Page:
America’s legal system intended to compensate people truly harmed by asbestos, but the system is out-of-control and driven by plaintiff lawyer greed. Put simply, the current process is treating injured persons unequally and taking compensation away from legitimate future claimants. The causes? A lack of oversight and transparency, conflicts of interest, weak evidence standards, high fees, inequitable treatment of claims and outright fraud.
Rooting out fraud and abuse now will help legitimate asbestos claimants who deserve to be compensated for their injuries, as well as the millions of other Americans who are affected by asbestos litigation abuse.
Asbestos claimants have two ways to get compensation:
Claimants have legitimate recourse to seek payments through both processes and from multiple sources based on their exposure record.
Often, asbestos plaintiff lawyers go beyond the facts of their clients’ claims. The lawyers go to more and more sources and provide conflicting “facts” about exposure histories, tailored to seek maximum payout from each company and trust, claiming their client was mostly harmed by the named company.
You might wonder what the managers of these trusts are doing to vet the claims, to make sure they’re not getting ripped off. But it’s not clear they do, or even want to.
Asbestos trusts are often controlled by the asbestos plaintiff lawyers – the very same lawyers who are submitting claims. Typically they keep their methods and operations hidden from the public, and oversight by the bankruptcy courts is negligible at best.
Recent court proceedings in North Carolina have helped reveal the degree of fraud and abuse in asbestos litigation and trust claims.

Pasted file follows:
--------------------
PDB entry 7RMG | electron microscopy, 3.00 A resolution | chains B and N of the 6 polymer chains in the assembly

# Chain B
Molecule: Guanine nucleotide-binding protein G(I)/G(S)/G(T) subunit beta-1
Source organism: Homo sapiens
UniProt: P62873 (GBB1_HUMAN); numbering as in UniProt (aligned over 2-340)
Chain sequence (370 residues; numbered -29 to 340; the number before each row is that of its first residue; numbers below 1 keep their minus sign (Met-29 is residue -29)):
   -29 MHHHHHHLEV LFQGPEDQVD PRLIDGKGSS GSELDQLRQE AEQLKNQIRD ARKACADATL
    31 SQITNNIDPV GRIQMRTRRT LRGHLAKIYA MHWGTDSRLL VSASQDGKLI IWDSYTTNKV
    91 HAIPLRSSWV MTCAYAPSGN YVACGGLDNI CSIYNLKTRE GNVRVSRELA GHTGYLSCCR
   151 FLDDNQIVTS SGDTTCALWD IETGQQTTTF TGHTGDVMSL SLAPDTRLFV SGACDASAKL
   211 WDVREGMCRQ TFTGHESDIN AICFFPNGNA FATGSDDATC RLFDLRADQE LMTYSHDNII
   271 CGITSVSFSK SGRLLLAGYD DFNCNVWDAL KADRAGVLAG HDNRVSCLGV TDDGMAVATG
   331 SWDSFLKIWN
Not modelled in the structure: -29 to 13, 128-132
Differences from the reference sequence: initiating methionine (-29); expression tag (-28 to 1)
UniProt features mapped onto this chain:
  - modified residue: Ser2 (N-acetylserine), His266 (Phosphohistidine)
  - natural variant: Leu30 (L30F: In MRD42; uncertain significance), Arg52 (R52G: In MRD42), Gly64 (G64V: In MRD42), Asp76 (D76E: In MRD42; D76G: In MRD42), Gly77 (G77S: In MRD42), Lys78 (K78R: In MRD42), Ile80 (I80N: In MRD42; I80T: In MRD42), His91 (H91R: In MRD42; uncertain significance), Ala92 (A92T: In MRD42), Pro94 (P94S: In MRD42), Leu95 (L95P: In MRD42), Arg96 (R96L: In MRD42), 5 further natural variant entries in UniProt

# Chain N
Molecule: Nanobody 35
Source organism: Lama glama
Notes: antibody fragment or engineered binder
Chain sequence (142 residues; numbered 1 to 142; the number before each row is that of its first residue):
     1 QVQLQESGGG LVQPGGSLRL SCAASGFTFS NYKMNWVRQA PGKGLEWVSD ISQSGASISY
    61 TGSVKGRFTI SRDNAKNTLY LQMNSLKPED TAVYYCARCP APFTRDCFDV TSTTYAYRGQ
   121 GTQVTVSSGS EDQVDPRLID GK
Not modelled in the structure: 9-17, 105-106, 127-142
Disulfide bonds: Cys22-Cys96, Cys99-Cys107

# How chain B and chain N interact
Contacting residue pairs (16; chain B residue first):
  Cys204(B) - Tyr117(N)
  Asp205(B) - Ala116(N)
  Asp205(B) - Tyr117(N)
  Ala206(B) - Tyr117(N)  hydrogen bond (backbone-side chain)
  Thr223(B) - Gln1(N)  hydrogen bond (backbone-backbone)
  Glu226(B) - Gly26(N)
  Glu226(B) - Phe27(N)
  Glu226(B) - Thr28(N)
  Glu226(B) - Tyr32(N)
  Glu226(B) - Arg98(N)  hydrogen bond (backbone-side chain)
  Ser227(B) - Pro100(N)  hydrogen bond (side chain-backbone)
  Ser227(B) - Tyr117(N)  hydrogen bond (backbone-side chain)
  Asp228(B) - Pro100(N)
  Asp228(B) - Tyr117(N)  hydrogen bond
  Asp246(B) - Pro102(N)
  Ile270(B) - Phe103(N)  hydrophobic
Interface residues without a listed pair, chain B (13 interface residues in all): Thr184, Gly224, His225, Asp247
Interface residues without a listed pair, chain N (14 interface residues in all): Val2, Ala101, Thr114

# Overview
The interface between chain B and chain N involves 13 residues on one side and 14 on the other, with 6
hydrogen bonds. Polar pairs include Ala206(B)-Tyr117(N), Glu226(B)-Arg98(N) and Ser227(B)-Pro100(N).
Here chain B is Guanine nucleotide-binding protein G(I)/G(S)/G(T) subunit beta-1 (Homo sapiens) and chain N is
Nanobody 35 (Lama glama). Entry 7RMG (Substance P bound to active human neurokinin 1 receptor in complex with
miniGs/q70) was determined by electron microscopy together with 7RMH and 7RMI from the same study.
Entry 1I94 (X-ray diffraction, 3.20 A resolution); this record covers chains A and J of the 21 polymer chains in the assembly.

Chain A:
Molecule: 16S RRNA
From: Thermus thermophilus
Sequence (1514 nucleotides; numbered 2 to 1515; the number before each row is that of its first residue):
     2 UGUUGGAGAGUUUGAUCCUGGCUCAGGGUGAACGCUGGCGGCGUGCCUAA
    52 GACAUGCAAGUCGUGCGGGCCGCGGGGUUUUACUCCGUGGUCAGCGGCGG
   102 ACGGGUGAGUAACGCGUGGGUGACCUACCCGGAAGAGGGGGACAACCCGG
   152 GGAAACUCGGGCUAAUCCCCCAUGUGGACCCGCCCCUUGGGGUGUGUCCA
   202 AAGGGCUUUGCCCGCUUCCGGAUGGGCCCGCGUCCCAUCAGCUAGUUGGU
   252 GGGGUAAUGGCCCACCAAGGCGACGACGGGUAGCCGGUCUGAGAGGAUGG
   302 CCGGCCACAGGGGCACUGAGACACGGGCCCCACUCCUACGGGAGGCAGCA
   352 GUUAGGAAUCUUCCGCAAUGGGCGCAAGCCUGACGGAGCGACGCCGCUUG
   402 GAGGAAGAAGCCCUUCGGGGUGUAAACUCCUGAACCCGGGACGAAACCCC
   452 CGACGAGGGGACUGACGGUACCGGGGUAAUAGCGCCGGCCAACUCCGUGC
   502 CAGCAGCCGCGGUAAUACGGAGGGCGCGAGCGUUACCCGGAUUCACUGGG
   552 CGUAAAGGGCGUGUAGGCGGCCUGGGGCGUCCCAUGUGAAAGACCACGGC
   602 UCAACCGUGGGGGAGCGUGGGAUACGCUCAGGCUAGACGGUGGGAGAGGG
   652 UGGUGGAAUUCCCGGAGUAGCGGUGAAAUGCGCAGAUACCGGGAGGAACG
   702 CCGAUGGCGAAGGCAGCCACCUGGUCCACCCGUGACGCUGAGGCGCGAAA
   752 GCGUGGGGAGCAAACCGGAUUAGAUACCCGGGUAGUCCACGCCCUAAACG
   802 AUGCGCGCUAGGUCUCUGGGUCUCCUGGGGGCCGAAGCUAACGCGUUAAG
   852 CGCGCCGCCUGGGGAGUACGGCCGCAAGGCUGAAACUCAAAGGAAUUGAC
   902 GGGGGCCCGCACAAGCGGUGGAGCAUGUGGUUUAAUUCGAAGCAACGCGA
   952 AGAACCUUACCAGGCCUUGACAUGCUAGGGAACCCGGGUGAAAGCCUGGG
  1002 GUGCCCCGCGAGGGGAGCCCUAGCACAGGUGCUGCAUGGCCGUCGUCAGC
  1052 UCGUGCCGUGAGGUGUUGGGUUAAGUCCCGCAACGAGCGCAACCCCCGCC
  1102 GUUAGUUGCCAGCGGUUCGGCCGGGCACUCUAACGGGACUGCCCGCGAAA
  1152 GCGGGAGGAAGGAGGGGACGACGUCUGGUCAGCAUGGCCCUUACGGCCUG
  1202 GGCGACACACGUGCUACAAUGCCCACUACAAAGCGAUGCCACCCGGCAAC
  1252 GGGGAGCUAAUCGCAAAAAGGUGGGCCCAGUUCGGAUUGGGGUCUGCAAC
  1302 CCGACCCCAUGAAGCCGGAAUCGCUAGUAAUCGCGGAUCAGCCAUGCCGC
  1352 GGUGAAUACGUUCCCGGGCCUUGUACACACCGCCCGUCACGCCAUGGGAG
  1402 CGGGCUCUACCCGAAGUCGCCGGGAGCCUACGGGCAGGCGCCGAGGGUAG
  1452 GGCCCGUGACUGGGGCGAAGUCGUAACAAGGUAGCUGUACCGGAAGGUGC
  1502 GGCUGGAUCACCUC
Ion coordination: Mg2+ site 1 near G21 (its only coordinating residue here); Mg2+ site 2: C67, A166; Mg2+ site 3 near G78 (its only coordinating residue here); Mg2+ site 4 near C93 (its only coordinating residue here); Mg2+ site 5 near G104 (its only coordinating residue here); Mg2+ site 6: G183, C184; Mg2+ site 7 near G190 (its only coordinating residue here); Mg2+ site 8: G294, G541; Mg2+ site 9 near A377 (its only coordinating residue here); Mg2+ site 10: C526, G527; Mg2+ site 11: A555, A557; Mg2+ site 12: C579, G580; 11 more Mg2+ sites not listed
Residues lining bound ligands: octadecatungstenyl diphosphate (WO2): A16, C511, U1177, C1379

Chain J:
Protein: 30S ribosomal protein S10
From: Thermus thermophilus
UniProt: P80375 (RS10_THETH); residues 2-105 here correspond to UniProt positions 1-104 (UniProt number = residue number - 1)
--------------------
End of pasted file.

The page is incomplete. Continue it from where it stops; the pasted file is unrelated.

To help estimate the future trust liability of gasket maker Garlock Sealing Technologies, U.S. Bankruptcy Judge George Hodges allowed a review of 15 prior lawsuits against the company, which revealed evidence was improperly withheld in every suit.
Hodges observed that Garlock’s prior lawsuits were “infected by the manipulation of exposure evidence.” He found that plaintiff lawyers were hiding evidence, coaching clients on what to say, and failing to disclose claims made in other cases.
Based upon Garlock’s litigation history, plaintiff attorneys estimated its present and future liability to be $1.4 billion. However, having learned the estimate was inflated by a history of deceitful litigation, Hodges ruled that Garlock was only liable for $125 million – less than nine percent of the plaintiff lawyers’ estimate.
On December 4, 2014, Judge Hodges ruled against the plaintiffs’ committee motion to reopen the liability estimate process, holding to his $125 million ruling.
This ongoing case may help expose – and help stem – the rampant fraud and abuse in asbestos claims.
The lack of transparency around asbestos claims makes it difficult to expose suspected fraud. Recently, however, two asbestos lawyers and their radiologist were found liable for filing fraudulent lawsuits.
Freight transportation company CSX filed racketeering claims in 2007 against Robert Pierce and Louis Raimond over asbestos lawsuits they had filed against the company, when CSX discovered hundreds of switched diagnoses by radiologist Ray Harron.